Sermon on the Beatitudes Matt 4:1-12
So today we have the most famous bit of the Sermon on the Mount, and on the surface it’s all lovely. Blessed are the poor, blessed are the meek, blessed are the pure in heart. That’s nice. As the life of Brian said, I’m glad the meek get something, because they have a terrible time of it.
All lovely on the surface. But underneath, these “blessings” show us just how very very hard it is to be a Christian.
I’ve been struck recently, since the Epiphany, about the notion of unwelcome gifts. The gifts which Christ was given by the Magi taught Jesus about his true self, about the person God was calling him to be. And that included unwelcome gifts of sacrifice and death.
The beautitudes is a similar giving of gifts. And similarly they teach us what God calls us to be. And they may be similarly unwelcome.
You are blessed, Jesus says, when you are poor in spirit, when you suffer for righteousness, when you are persecuted for Jesus’ sake. These are the moments of blessing. These are the times when God comes close.
Perhaps it would be better to think of these things, not as blessings, or gifts, but as tools which we are given, which we need to perform the job of being a Christian.
Because that job of being a Christian is the job of nurturing that true self which, as Paul says, is hidden with Christ in God. That self which God knows and made. And part of that nurturing requires us to set aside all the false-selves which build up over our lives.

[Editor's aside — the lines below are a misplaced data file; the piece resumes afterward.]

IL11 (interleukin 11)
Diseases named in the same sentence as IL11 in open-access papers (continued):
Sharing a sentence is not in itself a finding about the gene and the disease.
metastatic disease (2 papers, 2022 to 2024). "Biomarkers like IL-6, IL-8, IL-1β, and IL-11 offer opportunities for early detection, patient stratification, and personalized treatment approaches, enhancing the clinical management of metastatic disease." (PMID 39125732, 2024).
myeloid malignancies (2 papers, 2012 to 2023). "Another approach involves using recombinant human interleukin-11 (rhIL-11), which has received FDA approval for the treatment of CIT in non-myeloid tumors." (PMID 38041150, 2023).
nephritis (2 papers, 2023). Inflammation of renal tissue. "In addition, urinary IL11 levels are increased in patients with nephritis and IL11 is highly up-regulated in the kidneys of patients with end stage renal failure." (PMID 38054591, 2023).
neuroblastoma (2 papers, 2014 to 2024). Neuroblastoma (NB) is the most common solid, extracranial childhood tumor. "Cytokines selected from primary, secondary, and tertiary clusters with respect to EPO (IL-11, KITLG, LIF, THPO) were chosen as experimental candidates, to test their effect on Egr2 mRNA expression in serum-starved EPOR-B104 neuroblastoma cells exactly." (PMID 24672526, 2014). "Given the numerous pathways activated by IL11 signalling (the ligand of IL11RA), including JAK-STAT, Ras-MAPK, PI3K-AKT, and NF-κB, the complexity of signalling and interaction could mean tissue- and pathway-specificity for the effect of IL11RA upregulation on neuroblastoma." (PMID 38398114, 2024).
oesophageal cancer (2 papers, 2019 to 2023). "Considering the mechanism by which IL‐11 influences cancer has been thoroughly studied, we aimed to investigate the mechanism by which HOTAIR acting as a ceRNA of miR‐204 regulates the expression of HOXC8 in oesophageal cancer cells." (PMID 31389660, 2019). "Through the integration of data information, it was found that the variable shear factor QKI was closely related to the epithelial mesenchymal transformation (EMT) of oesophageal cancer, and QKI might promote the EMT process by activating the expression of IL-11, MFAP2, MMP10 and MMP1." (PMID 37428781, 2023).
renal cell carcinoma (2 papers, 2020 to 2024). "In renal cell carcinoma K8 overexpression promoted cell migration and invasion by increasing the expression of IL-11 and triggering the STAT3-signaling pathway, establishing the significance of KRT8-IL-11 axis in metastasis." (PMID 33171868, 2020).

False selves are everywhere. Almsot all the titles and labels we are given and give to people are false-self labels. We get labelled as Doctor, Reverend, Lord or Lady, Professor, Teacher, Mr or Mrs or Ms, we are called tax-payers, service-users, valued customers, consumers We are called British, Scottish, European, Episcopalian, Christian, rich, poor, upper class, working class, conservative, liberal, progressive, backward, Daily Mail readers, Guardian readers, silent majority, there is no end to the labels that people put upon us, and the labels we choose for ourselves. And none of them, not one of them, is remotely helpful in nurturing our true selves. Not one.
All of those identities, those false-self labels are about status, about grading ourselves and others. They are labels of ego, and they can be labels of disapproval and judgment. These are the identities which, if threatened or challenged, cause us to be angry and offended, because false identities, lilke all lies, can only be defneded by aggression. And none of that is helpful in nurturing our true selves.
Indeed, our Micah reading says this very thing – that those false identities are worthless to God. “Shall I bow myself before God on high? Shall I come before him with burnt offerings, with calves a year old? Will the Lord be pleased with thousands of rams, with ten thousands of rivers of oil?”
Of course not.
But the true self – we know what that looks like. Think of those you really love. No-one thinks “I love my family because they are middle-class, Guardian-readers, I love my daughter because she is a professor. I love my mother because she is a consumer. All of those things are irrelevent to why we love those we love. We love them because we know their authentic self. We see them as they truly are.
It is the nurturing of that true self, stripped of all the false-selves, which is our task upon the earth. And in our readings this morning, from Micah and from Matthew, we are given the tools we need to nurture our true selves. And they are uncomfortable gifts to receive.